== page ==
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Heart rate variability measured early in patients with evolving acute coronary syndrome and 1-year outcomes of rehospitalization and mortality

Authors Harris P, Stein P, Fung G, Drew B

Received 13 November 2013

Accepted for publication 9 January 2014

Published 5 August 2014 Volume 2014:10 Pages 451—464


Checked for plagiarism Yes

Review by Single-blind

Peer reviewer comments 2

Patricia R E Harris,1 Phyllis K Stein,2 Gordon L Fung,3 Barbara J Drew4

1Electrocardiographic Monitoring Research Laboratory, School of Nursing, Department of Physiological Nursing, University of California, San Francisco, CA, USA; 2Heart Rate Variability Laboratory, School of Medicine, Division of Cardiology, Washington University, St Louis, MO, USA; 3Cardiology Services, Mount Zion, Department of Medicine, Division of Cardiology, University of California, San Francisco, CA, USA; 4School of Nursing, Department of Physiological Nursing, Division of Cardiology, University of California, San Francisco, CA, USA

Objective: This study sought to examine the prognostic value of heart rate variability (HRV) measurement initiated immediately after emergency department presentation for patients with acute coronary syndrome (ACS).
Background: Altered HRV has been associated with adverse outcomes in heart disease, but the value of HRV measured during the earliest phases of ACS related to risk of 1-year rehospitalization and death has not been established.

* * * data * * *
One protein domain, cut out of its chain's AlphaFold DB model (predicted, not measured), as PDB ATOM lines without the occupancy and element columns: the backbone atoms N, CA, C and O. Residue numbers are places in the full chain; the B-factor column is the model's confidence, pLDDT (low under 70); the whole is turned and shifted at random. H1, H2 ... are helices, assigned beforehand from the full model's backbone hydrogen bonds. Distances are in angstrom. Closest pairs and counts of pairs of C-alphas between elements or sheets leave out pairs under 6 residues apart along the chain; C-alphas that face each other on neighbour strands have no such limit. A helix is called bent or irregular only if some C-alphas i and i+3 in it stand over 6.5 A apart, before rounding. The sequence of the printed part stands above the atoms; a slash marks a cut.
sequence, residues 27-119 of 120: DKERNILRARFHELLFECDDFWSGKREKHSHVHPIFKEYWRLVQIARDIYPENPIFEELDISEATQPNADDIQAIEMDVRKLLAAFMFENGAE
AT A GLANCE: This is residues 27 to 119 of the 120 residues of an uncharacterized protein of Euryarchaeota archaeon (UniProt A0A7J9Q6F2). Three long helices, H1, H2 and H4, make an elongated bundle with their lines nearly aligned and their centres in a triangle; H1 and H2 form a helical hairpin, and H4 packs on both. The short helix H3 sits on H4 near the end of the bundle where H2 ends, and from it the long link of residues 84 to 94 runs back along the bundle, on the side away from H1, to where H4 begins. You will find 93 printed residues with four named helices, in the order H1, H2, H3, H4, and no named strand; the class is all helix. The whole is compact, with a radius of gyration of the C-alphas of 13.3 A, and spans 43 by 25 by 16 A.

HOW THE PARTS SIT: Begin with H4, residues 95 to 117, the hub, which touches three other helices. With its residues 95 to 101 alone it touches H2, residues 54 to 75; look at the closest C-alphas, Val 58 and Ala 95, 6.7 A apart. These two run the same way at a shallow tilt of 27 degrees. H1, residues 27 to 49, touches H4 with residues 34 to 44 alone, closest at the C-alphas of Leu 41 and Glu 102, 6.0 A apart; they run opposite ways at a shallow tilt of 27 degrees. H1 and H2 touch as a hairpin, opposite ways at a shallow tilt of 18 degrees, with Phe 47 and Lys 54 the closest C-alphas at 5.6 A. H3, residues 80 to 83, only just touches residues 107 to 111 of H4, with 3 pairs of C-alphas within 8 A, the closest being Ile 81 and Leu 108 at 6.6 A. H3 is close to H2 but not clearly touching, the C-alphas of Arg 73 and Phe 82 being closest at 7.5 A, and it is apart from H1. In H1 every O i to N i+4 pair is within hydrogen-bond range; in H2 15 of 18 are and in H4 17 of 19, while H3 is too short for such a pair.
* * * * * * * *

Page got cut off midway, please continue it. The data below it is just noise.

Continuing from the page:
Methods: Twenty-four-hour Holter recordings of 279 patients with ACS were initiated within 45 minutes of emergency department arrival; recordings with ≥18 hours of sinus rhythm were selected for HRV analysis (number [N] =193). Time domain, frequency domain, and nonlinear HRV were examined. Survival analysis was performed.
Results: During the 1-year follow-up, 94 patients were event-free, 82 were readmitted, and 17 died. HRV was altered in relation to outcomes. Predictors of rehospitalization included increased normalized high frequency power, decreased normalized low frequency power, and decreased low/high frequency ratio. Normalized high frequency >42 ms2 predicted rehospitalization while controlling for clinical variables (hazard ratio [HR] =2.3; 95% confidence interval [CI] =1.4–3.8, P=0.001). Variables significantly associated with death included natural logs of total power and ultra low frequency power. A model with ultra low frequency power <8 ms2 (HR =3.8; 95% CI =1.5–10.1; P=0.007) and troponin >0.3 ng/mL (HR =4.0; 95% CI =1.3–12.1; P=0.016) revealed that each contributed independently in predicting mortality. Nonlinear HRV variables were significant predictors of both outcomes.
Conclusion: HRV measured close to the ACS onset may assist in risk stratification. HRV cut-points may provide additional, incremental prognostic information to established assessment guidelines, and may be worthy of additional study.

Keywords: autonomic cardiac function, coronary artery disease, outcomes research, risk assessment, hospital readmittance, mortality

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